This history is a short account derived from the longer reports produced by a Working Party sponsored by the Poynton Workers Educational Association Branch and Manchester University Extra-Mural Department. This group was set up following a successful inaugural one term course attended by 52 people in the autumn of 1979 and has continued for the succeeding 2½ years with 8-12 members, not all of whom were able to contribute for the whole time. It was led by W.H. Shercliff with D.A. Kitching and J.M. Ryan as co-tutors. All members contributed research and participated in the writing of the full reports, which with their supporting maps, and copies of some pictures and documents, are available for reference use in Poynton Library Local Collection. A list of the group's members is given in the acknowledgements.
An attempt has been made to balance the official and management point of view expressed in the archives of the collieries and estate with first hand accounts of men who worked there and of the families and institutions who supported them, note also being taken of recent writing on neighbouring collieries. Besides this book and the fuller reports the group have deposited a full set of Council for British Archaeology record cards at Poynton Library and at the North Western Museum of Science and Industry in Manchester. These identify with sketch maps and pictures the most important remaining buildings and sites in the area.
Poynton and Worth villages or settlements in Macclesfield Forest gradually became centres of agricultural and forestry activities and consisted of several small centres or hamlets such as Poynton village on London Road North, Poynton Green, Midway and Hepley. There were also isolated farms or folds, for example Lostock Hall, Mill Bank or Barlow. Coal was mined on a very small scale from the sixteenth century. The rural paternalistic society which developed centred on the Lords of the two manors. Poynton and Worth were part of the very large Parish of Prestbury with its ancient mother church from where, under the Tudor arrangements, the highways and care of the poor was organized. Later in the nineteenth century the Macclesfield Union took over the poor law administration and various Local Boards began to provide modern local government services of a rural type. From 1894 the Macclesfield Rural District Council cooperated with the Local Parish Council in providing local services until Local Government reorganization in 1974, when Poynton became part of Macclesfield Borough within Cheshire.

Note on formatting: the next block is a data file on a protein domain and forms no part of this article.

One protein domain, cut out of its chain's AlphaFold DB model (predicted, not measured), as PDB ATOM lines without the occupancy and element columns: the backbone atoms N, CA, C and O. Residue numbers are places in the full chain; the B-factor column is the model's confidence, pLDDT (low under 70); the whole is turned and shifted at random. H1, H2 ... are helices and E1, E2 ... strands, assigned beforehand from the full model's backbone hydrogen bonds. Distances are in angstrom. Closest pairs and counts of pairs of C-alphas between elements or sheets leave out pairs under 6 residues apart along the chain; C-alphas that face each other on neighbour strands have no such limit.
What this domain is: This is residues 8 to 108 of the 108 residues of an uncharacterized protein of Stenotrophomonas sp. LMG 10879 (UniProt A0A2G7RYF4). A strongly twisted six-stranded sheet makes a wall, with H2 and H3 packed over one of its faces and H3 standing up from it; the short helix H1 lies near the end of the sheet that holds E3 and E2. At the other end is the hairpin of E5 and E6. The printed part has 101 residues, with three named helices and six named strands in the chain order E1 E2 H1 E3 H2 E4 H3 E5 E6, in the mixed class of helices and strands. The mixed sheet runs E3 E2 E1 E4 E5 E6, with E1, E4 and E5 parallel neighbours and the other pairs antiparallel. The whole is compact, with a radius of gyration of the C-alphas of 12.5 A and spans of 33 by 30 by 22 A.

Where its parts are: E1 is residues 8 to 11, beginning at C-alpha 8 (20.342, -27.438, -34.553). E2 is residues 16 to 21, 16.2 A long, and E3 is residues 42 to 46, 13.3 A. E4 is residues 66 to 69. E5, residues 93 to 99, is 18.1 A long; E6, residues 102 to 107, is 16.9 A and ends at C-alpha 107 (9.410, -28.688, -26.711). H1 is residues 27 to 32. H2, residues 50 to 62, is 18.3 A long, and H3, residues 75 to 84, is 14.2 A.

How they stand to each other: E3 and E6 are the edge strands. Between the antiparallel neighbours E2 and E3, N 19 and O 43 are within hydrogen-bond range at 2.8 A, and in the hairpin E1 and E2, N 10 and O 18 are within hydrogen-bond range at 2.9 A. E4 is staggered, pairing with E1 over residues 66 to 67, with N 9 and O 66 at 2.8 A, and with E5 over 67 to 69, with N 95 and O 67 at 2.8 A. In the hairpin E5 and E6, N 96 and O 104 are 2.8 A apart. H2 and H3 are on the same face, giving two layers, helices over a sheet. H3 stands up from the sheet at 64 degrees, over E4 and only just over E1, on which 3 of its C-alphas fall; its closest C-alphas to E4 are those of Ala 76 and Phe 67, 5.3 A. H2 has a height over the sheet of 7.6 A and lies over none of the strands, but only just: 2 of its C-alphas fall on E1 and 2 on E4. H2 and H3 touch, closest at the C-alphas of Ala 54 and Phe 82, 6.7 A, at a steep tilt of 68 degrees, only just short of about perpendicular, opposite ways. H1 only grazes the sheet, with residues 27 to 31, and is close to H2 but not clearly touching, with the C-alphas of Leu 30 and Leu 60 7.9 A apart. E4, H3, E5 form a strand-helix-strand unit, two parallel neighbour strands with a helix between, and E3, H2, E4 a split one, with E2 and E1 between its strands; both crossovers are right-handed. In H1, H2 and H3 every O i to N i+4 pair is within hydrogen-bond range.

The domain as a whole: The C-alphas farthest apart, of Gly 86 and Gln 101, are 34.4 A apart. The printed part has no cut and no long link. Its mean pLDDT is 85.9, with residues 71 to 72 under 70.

In Poynton the Lords were the Warren family from about 1340 with their mansion at Poynton Hall (near where the lake is now in Poynton Park), followed by the Warren-Bulkeleys 1801-1826 and the Vernons down to 1920 after which, following the sale of much of their estate their influence considerably diminished. The Vernons' principal seat was at Sudbury Hall in Derbyshire, but they did reside from time to time at Poynton Hall and later after the Hall was pulled down in the 1850s at the Towers, also in Poynton Park. In Worth the Downes Family had one of their seats at Worth Hall, now the Clubhouse of the Davenport Golf Club, the other being at Pott Shrigley. Worth formed roughly the southern central part of the area with Poynton extending like a horse shoe round it (see map on centre pages) and also had coal mines especially in the Worth Clough area which were exploited by the Downes.
Each of these Lords had tenants on short or long leases and controlled the agriculture through manorial courts and their manorial mills which are still partly visible and are described. They were patrons of the local chapel which originally stood in Poynton Park and later in the eighteenth century was rebuilt near the site of the present St. Georges's Church. As squires they felt a moral and social responsibility for the welfare of their villagers, but leased the mining rights up to the 1830s to agents strictly protecting their own estates and limiting what these agents could do. In 1791 both the manors of Poynton and Worth came under the control of Sir George Warren, probably the most ambitious of the Warrens, who extended the mining aided by the new technology.